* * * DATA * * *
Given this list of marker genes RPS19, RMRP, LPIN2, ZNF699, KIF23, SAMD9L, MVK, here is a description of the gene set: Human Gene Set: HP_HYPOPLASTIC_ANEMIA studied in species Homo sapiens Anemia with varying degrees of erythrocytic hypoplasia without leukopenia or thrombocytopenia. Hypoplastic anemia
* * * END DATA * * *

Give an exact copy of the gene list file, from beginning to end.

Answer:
Given this list of marker genes RPS19, RMRP, LPIN2, ZNF699, KIF23, SAMD9L, MVK, here is a description of the gene set: Human Gene Set: HP_HYPOPLASTIC_ANEMIA studied in species Homo sapiens Anemia with varying degrees of erythrocytic hypoplasia without leukopenia or thrombocytopenia. Hypoplastic anemia